KUALA LUMPUR: Tobacco giant Japanese Tobacco International (JTI Malaysia) Berhad has come out in support of a finance ministry multi-agency task force set up to curb the illegal trading of cigarettes and alcohol, but urged high targets to be set for enforcement agencies.
JTI managing director Cormac O’Rourke said the task force would be more effective if the agencies were committed to high key performance indicators (KPI) to make them more accountable.
This way, their progress could also be measured, he told a press conference at the JTI Malaysia headquarters today.
O’Rourke noted that RM5 billion in revenue is lost annually from illegal cigarette trading alone.
He recommended that one KPI for the task force should be halving the illegal trade of cigarettes by the end of the year.
Recently, the finance ministry set up the task force, including the domestic trade and consumer affairs ministry, the health ministry and the police to combat illegal trading.
O’Rourke said consistent policies to curb the black economy — estimated at RM300 billion per year — must be made at the Cabinet level.
Elaborating, he said the health ministry should not be drafting “counter-productive” policies that would place more restrictions on legitimate tobacco manufacturers.
“The ministry should not damage efforts of the task force,” he said.
For example, O’Rourke said the health ministry’s proposed amendments to the Control of Tobacco Products Regulations 2004 (CTPR) to raise the minimum cigarette price from RM10 to RM15 would further increase demand and drive the sale of contraband cigarettes.
He noted that the Illicit Cigarette Study, conducted by Nielsen, showed that local contraband cigarette sales are continuing to grow, with 12.2 billion sticks of contraband cigarettes sold and consumed in Malaysia in 2019.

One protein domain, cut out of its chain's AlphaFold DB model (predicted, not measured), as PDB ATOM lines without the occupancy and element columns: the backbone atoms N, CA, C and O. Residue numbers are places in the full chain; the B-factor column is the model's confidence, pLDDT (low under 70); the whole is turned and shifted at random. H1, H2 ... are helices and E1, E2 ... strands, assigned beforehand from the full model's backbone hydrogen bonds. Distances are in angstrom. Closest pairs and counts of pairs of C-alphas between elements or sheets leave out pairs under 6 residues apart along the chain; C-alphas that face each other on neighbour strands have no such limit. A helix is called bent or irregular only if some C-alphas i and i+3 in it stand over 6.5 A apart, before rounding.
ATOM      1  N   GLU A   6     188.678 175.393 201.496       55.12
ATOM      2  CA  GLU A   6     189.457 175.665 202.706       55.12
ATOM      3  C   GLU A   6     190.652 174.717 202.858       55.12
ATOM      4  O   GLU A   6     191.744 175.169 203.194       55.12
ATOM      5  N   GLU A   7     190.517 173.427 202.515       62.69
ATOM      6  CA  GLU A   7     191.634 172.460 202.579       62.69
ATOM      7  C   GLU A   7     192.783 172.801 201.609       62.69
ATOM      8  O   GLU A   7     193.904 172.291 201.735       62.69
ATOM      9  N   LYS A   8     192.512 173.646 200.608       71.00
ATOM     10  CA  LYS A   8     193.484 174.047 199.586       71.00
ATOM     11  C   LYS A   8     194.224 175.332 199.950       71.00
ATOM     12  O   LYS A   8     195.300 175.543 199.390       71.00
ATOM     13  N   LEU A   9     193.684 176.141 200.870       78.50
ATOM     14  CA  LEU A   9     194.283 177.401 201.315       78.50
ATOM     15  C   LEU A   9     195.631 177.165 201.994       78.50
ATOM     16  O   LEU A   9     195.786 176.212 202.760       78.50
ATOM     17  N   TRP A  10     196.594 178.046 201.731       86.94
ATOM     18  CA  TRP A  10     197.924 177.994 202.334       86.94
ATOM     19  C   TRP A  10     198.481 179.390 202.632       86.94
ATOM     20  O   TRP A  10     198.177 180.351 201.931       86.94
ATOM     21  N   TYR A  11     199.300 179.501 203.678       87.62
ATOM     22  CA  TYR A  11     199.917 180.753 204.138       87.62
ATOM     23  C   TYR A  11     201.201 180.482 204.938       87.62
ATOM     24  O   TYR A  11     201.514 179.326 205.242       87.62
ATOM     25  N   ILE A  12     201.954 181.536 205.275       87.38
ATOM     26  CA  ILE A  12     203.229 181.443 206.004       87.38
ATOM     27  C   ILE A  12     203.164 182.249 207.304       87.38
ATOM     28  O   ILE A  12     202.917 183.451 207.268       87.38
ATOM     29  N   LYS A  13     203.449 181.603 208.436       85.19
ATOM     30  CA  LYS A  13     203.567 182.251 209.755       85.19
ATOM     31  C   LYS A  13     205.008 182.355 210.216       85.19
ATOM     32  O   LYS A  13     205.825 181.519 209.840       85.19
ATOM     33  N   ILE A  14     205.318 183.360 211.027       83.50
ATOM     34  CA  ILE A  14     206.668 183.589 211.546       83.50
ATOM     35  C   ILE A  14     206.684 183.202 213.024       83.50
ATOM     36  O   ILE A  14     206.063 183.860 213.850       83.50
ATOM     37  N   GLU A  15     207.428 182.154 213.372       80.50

This had made Malaysia the number one country in illegal cigarette trading in the world for the past two years, he added.
On a separate issue, JTI also raised alarm over the rise in illegal vaping in Malaysia, which now accounts for 10% of total consumption of nicotine products in the country.
O’Rourke said a recent consumption pattern study, conducted by Ipsos, a global market research and consulting firm, showed 30% of illegal vaping users, above the age of 18, are previous non-smokers.
“They are now consuming unregulated products, despite existing controls and restrictions over such products under the Poisons Act 1952,” he said, adding that no companies in the country had been issued licences to import and distribute nicotine-containing vapes.
O’Rourke said the government needed proper regulations for such products, as they presented alternatives for people who wished to smoke less.
He added that nicotine-containing vapes were currently both widely imported and produced locally.
He warned that in the absence of regulations, these products may contain traces of other substances such as THC.
O’Rourke added that despite the government promising draft regulations for vaping by March, there had been no consultations or latest news on the law so far.
“We again call on the health ministry to enforce existing laws, hold consultations with the legitimate industry players and not take any further regulatory measures against legitimate businesses until such a time that illegal trading is brought under control,” he said.